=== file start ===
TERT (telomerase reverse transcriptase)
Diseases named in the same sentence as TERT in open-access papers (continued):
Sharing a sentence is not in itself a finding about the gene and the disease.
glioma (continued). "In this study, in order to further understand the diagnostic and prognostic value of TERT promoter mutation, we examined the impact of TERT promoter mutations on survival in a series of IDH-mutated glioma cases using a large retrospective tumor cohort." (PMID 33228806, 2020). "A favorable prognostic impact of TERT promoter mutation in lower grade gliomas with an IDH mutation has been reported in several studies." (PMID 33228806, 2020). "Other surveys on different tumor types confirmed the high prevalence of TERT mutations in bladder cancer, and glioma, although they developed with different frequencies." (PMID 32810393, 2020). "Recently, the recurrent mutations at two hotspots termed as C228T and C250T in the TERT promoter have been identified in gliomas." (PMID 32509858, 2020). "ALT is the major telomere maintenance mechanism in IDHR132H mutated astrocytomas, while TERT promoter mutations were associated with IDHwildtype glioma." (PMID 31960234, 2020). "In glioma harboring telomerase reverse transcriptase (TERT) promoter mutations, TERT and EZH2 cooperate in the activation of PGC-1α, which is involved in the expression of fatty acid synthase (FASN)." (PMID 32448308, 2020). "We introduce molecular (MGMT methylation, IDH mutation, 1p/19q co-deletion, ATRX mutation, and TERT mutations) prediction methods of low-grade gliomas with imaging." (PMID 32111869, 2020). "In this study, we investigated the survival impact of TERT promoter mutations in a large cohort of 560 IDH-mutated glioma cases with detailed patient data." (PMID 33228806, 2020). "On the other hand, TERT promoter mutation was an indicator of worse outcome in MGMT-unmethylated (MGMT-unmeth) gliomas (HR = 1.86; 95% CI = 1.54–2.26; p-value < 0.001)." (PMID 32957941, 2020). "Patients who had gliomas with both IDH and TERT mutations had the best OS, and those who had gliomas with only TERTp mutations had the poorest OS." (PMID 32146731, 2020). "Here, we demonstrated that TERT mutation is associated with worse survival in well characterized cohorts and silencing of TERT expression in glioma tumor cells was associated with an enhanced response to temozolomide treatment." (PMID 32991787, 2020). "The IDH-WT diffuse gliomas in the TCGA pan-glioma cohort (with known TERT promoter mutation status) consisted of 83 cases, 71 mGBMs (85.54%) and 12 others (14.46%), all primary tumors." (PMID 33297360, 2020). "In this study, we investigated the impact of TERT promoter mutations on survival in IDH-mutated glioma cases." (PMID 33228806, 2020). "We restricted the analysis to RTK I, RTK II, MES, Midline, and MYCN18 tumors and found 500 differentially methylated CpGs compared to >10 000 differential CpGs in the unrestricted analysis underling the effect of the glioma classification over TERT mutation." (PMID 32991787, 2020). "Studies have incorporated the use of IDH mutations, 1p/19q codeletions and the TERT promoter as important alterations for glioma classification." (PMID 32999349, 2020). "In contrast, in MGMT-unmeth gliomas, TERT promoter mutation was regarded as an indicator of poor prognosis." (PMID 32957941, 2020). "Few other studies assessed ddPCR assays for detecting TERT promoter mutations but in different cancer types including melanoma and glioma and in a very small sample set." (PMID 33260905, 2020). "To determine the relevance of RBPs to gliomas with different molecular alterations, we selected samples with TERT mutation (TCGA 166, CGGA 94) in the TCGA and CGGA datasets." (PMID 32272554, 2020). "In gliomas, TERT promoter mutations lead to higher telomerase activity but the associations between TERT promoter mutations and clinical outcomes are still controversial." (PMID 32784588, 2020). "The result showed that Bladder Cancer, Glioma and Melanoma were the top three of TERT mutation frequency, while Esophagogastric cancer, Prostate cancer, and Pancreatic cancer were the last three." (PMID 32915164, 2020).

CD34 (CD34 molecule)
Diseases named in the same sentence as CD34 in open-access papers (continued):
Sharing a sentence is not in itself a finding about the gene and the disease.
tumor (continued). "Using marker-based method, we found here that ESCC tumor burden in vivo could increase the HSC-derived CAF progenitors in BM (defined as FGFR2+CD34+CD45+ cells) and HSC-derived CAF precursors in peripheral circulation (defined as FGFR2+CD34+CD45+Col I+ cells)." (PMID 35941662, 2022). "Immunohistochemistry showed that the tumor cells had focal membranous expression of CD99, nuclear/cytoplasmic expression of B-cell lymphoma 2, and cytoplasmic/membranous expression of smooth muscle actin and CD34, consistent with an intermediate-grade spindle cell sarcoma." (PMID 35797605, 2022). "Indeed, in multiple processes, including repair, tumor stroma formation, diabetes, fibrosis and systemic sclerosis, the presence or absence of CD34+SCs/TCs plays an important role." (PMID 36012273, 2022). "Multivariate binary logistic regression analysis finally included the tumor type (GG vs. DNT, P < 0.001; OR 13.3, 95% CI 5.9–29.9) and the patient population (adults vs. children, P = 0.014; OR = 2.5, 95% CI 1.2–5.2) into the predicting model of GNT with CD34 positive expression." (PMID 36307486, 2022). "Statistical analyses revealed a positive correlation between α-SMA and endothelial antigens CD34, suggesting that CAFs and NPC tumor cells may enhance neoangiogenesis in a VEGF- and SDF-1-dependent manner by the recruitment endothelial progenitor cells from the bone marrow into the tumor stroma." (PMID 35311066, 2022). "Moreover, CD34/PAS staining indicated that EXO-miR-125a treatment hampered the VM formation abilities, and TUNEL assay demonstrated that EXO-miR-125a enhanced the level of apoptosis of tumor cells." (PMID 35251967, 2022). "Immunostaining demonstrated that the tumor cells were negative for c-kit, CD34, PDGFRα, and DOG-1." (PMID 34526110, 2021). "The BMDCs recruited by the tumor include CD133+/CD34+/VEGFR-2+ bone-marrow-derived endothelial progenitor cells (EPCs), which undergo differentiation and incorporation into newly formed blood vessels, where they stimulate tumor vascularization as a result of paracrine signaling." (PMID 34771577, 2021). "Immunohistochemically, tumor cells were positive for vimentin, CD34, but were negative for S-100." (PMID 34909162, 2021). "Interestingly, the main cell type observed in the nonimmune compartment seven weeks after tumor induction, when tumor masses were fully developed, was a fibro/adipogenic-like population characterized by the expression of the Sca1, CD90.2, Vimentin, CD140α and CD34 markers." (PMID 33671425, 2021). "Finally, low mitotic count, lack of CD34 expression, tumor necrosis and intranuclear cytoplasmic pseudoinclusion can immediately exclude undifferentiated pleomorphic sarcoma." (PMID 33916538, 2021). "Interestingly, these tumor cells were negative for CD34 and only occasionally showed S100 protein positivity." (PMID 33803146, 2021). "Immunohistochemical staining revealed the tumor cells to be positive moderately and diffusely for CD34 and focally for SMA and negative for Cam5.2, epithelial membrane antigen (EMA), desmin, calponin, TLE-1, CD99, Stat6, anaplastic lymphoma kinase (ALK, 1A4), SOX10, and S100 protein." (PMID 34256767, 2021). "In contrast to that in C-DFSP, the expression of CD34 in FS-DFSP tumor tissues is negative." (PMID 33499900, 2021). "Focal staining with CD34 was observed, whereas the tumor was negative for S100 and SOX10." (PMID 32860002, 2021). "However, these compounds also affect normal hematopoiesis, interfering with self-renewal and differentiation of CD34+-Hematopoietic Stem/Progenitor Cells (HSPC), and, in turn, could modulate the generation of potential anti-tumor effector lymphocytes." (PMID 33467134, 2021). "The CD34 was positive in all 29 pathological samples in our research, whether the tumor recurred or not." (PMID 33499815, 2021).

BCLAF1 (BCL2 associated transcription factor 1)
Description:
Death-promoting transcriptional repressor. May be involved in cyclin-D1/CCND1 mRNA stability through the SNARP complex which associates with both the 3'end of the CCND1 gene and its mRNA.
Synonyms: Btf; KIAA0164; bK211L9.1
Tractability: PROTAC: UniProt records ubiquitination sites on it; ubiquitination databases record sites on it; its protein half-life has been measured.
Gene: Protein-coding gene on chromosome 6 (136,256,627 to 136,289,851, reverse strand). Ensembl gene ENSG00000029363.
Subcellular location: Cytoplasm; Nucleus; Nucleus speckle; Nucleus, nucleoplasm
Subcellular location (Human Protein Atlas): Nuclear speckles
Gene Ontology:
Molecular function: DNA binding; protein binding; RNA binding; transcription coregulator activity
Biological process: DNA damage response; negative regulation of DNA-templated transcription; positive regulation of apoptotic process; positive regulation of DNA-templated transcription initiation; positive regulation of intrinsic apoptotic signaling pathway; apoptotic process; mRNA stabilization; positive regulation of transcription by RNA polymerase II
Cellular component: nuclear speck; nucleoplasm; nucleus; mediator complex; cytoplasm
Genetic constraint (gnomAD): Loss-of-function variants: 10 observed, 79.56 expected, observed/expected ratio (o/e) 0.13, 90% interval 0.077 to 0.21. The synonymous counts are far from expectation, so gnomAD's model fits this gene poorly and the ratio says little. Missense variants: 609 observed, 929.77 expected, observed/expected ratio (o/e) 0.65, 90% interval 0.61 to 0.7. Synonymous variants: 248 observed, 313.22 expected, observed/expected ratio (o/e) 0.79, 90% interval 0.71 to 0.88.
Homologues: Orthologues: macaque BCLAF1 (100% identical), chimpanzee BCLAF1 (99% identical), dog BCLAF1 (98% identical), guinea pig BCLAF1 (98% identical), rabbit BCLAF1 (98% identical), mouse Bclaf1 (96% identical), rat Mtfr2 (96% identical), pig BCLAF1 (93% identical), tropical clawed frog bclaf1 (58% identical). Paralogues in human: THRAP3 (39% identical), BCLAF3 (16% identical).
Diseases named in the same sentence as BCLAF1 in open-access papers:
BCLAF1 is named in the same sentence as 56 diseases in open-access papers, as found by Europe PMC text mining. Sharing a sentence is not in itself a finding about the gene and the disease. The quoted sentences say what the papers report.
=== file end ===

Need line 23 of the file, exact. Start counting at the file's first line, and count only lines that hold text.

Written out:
Diseases named in the same sentence as BCLAF1 in open-access papers: